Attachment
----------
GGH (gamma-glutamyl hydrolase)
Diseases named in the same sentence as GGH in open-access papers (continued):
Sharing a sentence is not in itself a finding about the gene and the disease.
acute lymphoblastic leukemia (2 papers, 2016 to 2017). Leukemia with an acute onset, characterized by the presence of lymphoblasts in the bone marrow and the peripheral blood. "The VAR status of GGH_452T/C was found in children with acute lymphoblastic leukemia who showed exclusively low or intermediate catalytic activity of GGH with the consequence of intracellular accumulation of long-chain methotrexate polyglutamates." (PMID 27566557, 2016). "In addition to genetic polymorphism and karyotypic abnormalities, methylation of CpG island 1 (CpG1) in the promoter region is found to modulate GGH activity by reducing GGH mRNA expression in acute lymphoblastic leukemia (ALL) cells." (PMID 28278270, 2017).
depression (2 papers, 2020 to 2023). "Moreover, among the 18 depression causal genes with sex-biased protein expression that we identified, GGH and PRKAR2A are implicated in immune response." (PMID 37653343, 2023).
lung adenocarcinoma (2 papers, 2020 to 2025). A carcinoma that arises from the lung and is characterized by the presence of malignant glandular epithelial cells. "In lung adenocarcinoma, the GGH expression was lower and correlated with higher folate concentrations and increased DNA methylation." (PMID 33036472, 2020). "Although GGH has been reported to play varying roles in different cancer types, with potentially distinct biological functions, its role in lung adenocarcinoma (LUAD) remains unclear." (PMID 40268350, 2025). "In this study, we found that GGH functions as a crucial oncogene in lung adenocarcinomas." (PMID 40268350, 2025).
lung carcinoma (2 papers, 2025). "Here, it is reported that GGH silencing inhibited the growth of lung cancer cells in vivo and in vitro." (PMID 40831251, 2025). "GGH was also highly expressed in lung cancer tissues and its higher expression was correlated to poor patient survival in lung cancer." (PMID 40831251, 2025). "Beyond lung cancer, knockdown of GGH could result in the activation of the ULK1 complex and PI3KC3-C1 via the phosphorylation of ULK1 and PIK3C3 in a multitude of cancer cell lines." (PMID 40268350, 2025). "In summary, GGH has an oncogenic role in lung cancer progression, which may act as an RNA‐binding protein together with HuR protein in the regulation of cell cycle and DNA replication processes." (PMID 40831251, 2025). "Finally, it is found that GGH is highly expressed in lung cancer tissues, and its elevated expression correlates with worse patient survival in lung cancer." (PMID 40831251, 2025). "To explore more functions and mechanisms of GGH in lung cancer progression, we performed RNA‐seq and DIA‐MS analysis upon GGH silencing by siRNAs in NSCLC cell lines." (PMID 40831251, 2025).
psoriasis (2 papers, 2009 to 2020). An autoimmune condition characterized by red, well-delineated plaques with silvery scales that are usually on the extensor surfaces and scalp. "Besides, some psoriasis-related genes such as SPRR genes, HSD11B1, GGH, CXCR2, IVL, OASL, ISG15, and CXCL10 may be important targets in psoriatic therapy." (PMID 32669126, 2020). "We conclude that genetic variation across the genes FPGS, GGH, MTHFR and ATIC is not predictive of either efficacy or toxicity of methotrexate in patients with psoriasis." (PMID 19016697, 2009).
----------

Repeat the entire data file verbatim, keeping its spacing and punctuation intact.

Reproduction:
GGH (gamma-glutamyl hydrolase)
Diseases named in the same sentence as GGH in open-access papers (continued):
Sharing a sentence is not in itself a finding about the gene and the disease.
acute lymphoblastic leukemia (2 papers, 2016 to 2017). Leukemia with an acute onset, characterized by the presence of lymphoblasts in the bone marrow and the peripheral blood. "The VAR status of GGH_452T/C was found in children with acute lymphoblastic leukemia who showed exclusively low or intermediate catalytic activity of GGH with the consequence of intracellular accumulation of long-chain methotrexate polyglutamates." (PMID 27566557, 2016). "In addition to genetic polymorphism and karyotypic abnormalities, methylation of CpG island 1 (CpG1) in the promoter region is found to modulate GGH activity by reducing GGH mRNA expression in acute lymphoblastic leukemia (ALL) cells." (PMID 28278270, 2017).
depression (2 papers, 2020 to 2023). "Moreover, among the 18 depression causal genes with sex-biased protein expression that we identified, GGH and PRKAR2A are implicated in immune response." (PMID 37653343, 2023).
lung adenocarcinoma (2 papers, 2020 to 2025). A carcinoma that arises from the lung and is characterized by the presence of malignant glandular epithelial cells. "In lung adenocarcinoma, the GGH expression was lower and correlated with higher folate concentrations and increased DNA methylation." (PMID 33036472, 2020). "Although GGH has been reported to play varying roles in different cancer types, with potentially distinct biological functions, its role in lung adenocarcinoma (LUAD) remains unclear." (PMID 40268350, 2025). "In this study, we found that GGH functions as a crucial oncogene in lung adenocarcinomas." (PMID 40268350, 2025).
lung carcinoma (2 papers, 2025). "Here, it is reported that GGH silencing inhibited the growth of lung cancer cells in vivo and in vitro." (PMID 40831251, 2025). "GGH was also highly expressed in lung cancer tissues and its higher expression was correlated to poor patient survival in lung cancer." (PMID 40831251, 2025). "Beyond lung cancer, knockdown of GGH could result in the activation of the ULK1 complex and PI3KC3-C1 via the phosphorylation of ULK1 and PIK3C3 in a multitude of cancer cell lines." (PMID 40268350, 2025). "In summary, GGH has an oncogenic role in lung cancer progression, which may act as an RNA‐binding protein together with HuR protein in the regulation of cell cycle and DNA replication processes." (PMID 40831251, 2025). "Finally, it is found that GGH is highly expressed in lung cancer tissues, and its elevated expression correlates with worse patient survival in lung cancer." (PMID 40831251, 2025). "To explore more functions and mechanisms of GGH in lung cancer progression, we performed RNA‐seq and DIA‐MS analysis upon GGH silencing by siRNAs in NSCLC cell lines." (PMID 40831251, 2025).
psoriasis (2 papers, 2009 to 2020). An autoimmune condition characterized by red, well-delineated plaques with silvery scales that are usually on the extensor surfaces and scalp. "Besides, some psoriasis-related genes such as SPRR genes, HSD11B1, GGH, CXCR2, IVL, OASL, ISG15, and CXCL10 may be important targets in psoriatic therapy." (PMID 32669126, 2020). "We conclude that genetic variation across the genes FPGS, GGH, MTHFR and ATIC is not predictive of either efficacy or toxicity of methotrexate in patients with psoriasis." (PMID 19016697, 2009).